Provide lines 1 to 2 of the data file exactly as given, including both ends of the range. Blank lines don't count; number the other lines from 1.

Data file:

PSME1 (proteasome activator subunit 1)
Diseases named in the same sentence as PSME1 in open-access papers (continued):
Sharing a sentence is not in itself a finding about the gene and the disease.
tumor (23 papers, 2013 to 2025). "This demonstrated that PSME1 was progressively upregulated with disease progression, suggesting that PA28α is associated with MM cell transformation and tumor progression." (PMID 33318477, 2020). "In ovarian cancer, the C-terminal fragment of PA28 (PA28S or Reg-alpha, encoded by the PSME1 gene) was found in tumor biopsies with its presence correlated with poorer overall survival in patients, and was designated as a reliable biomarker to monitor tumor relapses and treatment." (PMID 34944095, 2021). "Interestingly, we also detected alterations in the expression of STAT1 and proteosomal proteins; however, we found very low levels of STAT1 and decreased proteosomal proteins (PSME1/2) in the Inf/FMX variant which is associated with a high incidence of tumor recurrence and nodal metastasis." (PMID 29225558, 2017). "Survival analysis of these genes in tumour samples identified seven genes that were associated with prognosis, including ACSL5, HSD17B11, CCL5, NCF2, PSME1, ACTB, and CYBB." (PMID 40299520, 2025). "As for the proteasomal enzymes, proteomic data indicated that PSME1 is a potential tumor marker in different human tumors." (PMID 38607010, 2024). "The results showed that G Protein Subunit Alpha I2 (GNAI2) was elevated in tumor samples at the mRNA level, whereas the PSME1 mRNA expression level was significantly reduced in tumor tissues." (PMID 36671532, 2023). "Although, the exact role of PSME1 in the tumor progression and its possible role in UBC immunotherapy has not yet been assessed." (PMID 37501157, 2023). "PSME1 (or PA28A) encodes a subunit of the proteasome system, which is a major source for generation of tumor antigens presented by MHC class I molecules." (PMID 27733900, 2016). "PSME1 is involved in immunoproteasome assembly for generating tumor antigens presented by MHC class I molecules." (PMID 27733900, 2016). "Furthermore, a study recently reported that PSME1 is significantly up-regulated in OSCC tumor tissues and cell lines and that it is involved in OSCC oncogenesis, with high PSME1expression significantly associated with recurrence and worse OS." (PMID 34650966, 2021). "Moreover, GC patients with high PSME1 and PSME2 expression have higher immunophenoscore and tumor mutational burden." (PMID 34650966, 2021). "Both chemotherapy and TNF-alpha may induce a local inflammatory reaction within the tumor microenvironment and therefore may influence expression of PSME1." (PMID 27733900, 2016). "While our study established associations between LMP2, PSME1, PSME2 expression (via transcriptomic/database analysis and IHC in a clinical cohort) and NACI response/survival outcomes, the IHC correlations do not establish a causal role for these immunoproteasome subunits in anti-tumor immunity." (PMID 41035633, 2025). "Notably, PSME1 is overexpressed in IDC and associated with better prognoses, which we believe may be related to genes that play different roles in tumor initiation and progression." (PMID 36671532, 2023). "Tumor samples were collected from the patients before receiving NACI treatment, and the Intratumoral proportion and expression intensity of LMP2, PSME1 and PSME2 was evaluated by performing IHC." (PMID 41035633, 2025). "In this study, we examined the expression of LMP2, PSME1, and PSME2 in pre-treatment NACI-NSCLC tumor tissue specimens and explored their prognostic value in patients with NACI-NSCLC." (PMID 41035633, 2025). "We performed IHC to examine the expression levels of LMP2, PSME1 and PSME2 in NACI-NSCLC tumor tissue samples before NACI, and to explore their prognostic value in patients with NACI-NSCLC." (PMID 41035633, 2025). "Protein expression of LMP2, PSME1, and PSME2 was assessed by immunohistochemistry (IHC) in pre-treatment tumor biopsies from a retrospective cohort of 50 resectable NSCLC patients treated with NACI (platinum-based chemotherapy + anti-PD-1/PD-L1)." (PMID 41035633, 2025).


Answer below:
PSME1 (proteasome activator subunit 1)
Diseases named in the same sentence as PSME1 in open-access papers (continued):